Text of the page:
Senate Passes Compromise Stormwater Legislation

Print More

(Host) The Senate has unanimously passed a bill to regulate stormwater pollution. The measure approved Tuesday represents a compromise that was reached last week between business and environmental groups.

VPR’s John Dillon reports:

(Dillon) The Senate dispensed with one of the most contentious environmental issues of the legislative session with no debate and a unanimous vote. That’s because the hard bargaining on the stormwater bill took place earlier between business, environmental groups and the Dean administration.

Senator Diane Snelling is a Chittenden County Republican and member of the Natural Resources Committee. Snelling told the Senate that all sides worked hard to craft a compromise:

(Snelling) "These proposed amendments are the result of the hard work of a dedicated group of individuals representing diverse perspectives but with a single goal: moving forward in the permit process in a manner that produces clean water."

(Dillon) The Senate Natural Resources Committee substantially rewrote the stormwater bill that passed the House in March. Under the Senate version, developers can get permits if they follow new, more stringent treatment standards than are currently in place. The House version allows stormwater permits under the weaker standards.

But the Senate bill also makes it harder under some conditions for environmental groups to challenge stormwater permits. Dale Rocheleau is a lawyer who works for two Chittenden County business groups. He says the bill should give some predictability to developers:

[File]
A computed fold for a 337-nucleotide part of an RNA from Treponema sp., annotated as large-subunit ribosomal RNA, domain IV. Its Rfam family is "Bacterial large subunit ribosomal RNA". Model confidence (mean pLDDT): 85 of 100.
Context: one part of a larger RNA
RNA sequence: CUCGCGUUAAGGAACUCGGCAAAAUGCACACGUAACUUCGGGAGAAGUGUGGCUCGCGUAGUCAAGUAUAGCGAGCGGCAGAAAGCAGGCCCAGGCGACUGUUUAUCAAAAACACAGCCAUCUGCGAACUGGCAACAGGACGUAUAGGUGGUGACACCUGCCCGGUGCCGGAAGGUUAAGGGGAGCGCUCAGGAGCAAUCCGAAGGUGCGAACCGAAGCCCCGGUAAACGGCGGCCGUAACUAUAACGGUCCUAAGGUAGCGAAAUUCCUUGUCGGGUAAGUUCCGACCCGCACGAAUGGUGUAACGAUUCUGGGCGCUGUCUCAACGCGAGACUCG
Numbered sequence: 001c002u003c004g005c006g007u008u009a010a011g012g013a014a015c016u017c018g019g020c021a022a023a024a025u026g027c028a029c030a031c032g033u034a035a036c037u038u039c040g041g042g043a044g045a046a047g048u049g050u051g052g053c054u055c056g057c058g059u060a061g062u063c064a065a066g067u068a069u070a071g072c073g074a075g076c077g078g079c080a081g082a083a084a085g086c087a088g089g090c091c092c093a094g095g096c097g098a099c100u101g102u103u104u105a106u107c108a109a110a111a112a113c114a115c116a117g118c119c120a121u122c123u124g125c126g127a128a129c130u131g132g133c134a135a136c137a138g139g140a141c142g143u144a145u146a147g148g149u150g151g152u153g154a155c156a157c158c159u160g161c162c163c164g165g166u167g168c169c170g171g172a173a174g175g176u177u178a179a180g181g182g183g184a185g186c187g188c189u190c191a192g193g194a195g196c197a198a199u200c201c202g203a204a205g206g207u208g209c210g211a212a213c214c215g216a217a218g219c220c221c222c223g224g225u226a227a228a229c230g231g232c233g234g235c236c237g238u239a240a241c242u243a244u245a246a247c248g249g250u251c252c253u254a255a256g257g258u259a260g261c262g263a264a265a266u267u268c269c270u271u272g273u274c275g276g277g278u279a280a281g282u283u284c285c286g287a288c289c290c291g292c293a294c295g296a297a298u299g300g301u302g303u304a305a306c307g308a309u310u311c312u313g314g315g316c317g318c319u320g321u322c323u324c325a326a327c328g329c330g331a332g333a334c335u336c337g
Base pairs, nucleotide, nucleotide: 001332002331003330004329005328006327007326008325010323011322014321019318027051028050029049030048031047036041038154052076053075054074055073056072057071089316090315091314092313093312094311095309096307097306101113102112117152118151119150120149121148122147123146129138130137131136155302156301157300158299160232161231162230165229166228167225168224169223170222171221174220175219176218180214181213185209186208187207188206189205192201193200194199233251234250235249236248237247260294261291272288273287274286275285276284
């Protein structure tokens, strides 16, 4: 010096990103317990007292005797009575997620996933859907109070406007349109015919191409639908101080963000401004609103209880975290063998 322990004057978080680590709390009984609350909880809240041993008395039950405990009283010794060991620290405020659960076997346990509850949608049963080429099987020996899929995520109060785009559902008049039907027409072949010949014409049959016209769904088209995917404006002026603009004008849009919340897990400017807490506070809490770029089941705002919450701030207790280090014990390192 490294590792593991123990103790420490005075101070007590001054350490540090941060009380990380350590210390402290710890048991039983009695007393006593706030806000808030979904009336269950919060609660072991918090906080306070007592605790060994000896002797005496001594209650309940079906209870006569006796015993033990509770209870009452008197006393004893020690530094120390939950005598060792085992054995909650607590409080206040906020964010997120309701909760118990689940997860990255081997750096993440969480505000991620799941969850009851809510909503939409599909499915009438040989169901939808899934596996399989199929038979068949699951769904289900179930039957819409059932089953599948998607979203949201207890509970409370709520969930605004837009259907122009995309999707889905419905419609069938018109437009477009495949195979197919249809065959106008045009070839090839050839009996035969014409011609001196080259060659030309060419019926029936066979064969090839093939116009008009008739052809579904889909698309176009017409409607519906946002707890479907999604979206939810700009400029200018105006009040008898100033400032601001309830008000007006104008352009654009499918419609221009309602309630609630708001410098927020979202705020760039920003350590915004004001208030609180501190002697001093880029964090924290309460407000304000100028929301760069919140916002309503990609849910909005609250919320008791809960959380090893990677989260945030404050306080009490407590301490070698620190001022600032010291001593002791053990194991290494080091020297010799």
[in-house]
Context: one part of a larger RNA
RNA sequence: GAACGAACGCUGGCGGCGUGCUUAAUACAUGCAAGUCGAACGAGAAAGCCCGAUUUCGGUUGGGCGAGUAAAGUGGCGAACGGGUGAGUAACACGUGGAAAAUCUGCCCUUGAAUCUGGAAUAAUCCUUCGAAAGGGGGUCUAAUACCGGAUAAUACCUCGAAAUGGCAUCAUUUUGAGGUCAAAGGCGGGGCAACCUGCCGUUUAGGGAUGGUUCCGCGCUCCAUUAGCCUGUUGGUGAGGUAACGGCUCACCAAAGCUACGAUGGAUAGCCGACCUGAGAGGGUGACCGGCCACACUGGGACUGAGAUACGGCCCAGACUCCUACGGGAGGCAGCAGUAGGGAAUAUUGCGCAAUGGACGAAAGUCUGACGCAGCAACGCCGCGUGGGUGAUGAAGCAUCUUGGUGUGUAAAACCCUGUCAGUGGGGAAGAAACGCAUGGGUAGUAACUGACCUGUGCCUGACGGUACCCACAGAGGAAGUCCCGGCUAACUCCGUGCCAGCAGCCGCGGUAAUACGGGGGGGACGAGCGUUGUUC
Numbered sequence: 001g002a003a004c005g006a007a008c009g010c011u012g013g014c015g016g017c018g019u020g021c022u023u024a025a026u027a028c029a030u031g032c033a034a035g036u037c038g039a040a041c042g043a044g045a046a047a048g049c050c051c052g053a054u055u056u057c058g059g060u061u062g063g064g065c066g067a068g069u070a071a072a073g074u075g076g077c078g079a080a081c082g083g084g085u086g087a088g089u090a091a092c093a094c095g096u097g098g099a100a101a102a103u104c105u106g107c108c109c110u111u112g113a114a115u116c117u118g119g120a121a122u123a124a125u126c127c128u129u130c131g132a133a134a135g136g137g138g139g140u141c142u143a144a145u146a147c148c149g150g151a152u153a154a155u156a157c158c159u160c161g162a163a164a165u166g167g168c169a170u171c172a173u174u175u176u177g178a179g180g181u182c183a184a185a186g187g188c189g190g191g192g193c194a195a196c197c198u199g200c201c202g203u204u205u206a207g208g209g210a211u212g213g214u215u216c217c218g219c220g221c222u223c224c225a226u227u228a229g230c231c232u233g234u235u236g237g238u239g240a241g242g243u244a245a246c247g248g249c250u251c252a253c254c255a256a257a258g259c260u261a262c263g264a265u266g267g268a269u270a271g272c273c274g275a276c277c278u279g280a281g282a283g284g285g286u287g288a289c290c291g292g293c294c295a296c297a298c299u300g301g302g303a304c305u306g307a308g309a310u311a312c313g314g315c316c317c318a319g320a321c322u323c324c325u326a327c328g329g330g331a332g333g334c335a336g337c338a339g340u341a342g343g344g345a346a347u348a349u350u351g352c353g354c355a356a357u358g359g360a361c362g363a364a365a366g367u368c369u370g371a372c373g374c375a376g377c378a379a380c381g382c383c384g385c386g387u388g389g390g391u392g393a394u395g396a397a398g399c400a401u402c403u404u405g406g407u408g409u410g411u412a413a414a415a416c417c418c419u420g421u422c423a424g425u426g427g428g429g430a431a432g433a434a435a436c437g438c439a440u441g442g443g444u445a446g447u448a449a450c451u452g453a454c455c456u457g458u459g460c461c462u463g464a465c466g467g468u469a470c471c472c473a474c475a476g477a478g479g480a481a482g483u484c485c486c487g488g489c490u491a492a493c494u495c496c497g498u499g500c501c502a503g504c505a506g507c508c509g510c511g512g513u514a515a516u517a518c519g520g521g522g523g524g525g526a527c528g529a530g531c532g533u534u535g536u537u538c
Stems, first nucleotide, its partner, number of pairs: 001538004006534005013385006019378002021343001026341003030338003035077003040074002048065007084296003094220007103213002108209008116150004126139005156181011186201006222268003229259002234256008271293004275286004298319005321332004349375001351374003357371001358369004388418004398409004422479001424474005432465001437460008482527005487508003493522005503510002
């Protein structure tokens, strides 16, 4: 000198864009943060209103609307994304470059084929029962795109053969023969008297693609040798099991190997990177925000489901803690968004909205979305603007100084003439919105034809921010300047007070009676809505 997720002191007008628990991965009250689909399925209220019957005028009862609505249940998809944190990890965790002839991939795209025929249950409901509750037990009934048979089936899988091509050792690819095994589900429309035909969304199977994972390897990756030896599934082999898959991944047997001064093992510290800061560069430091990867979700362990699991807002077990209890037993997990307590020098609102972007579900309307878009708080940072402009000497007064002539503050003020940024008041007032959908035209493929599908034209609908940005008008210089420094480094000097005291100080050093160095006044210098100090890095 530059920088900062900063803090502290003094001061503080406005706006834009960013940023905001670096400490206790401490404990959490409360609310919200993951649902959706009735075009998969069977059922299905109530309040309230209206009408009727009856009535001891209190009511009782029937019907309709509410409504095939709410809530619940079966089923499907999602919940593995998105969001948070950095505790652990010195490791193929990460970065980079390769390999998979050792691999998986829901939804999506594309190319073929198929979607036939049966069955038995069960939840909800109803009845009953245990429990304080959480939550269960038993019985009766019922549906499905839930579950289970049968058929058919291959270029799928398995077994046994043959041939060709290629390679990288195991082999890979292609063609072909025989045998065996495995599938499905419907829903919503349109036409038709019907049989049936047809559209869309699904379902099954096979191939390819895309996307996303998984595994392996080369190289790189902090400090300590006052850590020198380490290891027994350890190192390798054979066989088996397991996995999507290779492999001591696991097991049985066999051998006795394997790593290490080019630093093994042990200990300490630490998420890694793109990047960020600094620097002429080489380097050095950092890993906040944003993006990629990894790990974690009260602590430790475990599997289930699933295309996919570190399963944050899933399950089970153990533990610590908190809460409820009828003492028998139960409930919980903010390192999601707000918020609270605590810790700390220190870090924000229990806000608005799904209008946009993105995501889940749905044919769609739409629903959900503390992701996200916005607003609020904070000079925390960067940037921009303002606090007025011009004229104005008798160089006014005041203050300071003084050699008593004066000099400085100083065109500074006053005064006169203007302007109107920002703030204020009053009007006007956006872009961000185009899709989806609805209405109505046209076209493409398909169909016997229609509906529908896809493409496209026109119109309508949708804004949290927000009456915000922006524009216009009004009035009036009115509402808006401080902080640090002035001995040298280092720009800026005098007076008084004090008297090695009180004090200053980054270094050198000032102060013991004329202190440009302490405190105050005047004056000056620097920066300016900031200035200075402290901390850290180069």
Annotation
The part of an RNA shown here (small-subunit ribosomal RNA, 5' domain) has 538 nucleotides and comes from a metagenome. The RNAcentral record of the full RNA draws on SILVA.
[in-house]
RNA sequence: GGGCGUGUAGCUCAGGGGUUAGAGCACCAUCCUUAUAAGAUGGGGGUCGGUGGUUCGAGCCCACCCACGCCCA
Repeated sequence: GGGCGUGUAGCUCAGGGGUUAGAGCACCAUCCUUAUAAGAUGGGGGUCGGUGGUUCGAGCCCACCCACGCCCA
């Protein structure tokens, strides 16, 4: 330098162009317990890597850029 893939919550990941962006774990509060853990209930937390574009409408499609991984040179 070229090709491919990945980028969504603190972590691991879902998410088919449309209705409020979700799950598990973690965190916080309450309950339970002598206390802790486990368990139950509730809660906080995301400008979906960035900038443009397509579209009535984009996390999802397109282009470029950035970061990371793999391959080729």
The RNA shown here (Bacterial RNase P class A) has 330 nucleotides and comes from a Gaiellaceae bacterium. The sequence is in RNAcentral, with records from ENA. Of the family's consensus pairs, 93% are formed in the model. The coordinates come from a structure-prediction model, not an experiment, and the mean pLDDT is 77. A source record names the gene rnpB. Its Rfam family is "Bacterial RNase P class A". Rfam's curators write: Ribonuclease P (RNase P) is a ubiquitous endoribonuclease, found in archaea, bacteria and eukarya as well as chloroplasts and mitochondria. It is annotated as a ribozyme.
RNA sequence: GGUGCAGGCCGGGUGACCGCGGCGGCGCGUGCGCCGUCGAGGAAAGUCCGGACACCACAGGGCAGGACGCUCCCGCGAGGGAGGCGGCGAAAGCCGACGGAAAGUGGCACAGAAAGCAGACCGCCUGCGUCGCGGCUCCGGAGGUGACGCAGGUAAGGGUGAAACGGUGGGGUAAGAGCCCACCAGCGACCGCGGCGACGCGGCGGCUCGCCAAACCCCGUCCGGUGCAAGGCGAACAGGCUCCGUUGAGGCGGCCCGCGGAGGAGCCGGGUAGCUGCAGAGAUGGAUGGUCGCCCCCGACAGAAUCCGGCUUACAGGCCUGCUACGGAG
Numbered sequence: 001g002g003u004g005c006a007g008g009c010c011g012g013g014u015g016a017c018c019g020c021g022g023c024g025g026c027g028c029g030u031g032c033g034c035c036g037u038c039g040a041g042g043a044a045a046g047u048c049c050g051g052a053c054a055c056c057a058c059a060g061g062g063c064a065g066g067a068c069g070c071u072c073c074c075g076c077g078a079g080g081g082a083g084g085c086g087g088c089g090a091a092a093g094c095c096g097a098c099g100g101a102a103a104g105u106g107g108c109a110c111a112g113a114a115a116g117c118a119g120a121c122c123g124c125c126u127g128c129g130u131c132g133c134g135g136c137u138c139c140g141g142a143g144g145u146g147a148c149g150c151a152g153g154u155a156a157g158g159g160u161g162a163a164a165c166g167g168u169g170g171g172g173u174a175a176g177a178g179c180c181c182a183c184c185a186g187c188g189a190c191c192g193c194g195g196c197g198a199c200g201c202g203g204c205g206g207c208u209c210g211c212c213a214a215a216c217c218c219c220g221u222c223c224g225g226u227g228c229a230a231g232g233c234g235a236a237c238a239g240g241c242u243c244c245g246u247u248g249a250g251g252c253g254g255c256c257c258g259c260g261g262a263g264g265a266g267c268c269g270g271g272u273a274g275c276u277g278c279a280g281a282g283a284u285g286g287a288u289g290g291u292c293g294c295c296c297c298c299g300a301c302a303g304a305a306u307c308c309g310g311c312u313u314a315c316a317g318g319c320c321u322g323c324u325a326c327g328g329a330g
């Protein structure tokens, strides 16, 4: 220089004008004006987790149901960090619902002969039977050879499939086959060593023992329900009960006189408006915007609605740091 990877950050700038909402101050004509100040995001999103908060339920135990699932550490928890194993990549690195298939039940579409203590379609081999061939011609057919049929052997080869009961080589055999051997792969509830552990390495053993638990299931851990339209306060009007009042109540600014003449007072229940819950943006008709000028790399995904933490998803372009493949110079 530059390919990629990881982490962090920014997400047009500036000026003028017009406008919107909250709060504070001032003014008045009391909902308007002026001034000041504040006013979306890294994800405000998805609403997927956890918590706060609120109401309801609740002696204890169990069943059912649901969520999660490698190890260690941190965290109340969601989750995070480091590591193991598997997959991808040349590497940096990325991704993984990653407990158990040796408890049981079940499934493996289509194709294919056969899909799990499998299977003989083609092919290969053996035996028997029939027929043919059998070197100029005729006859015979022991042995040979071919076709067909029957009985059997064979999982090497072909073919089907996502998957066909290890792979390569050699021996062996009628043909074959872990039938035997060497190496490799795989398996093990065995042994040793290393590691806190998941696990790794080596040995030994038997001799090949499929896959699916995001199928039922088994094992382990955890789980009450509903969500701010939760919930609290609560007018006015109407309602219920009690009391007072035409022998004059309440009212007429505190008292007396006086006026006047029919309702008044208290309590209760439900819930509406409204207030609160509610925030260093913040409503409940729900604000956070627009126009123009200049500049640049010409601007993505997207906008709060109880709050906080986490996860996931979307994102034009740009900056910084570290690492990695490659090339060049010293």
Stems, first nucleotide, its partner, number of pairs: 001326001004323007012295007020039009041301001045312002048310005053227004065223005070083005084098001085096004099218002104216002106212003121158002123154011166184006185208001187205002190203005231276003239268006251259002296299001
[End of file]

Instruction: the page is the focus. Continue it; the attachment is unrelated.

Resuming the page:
(Rocheleau) "It goes a long way in that direction. And it has particularly the benefit of, I think, cleaning up the waters faster if we were to continue to fight about this."

(Dillon) The stormwater issue landed in the Legislature after the Water Resources Board ruled last summer in a case involving the Lowe’s Home Center in South Burlington.

The Board said developers could not add more pollution to streams that are already damaged unless there’s a plan in place to clean up the stream. The House bill essentially overturned the Board’s ruling.

Environmental groups said the Senate bill was a substantial improvement over the House version. Pat Berry works for the Vermont Natural Resources Council:

(Berry) "I think that everybody came away having given up something that they wanted. But I think the Vermont Natural Resources Council has some sense of faith that what we come up with in terms of a compromise will actually get us to clean water, which is a far cry from what we saw coming out of the House."

(Dillon) The Senate bill was sent back to the House Tuesday. Business groups say that they will work to persuade the House to go along with the Senate version.

For Vermont Public Radio, I’m John Dillon.

Comments are closed.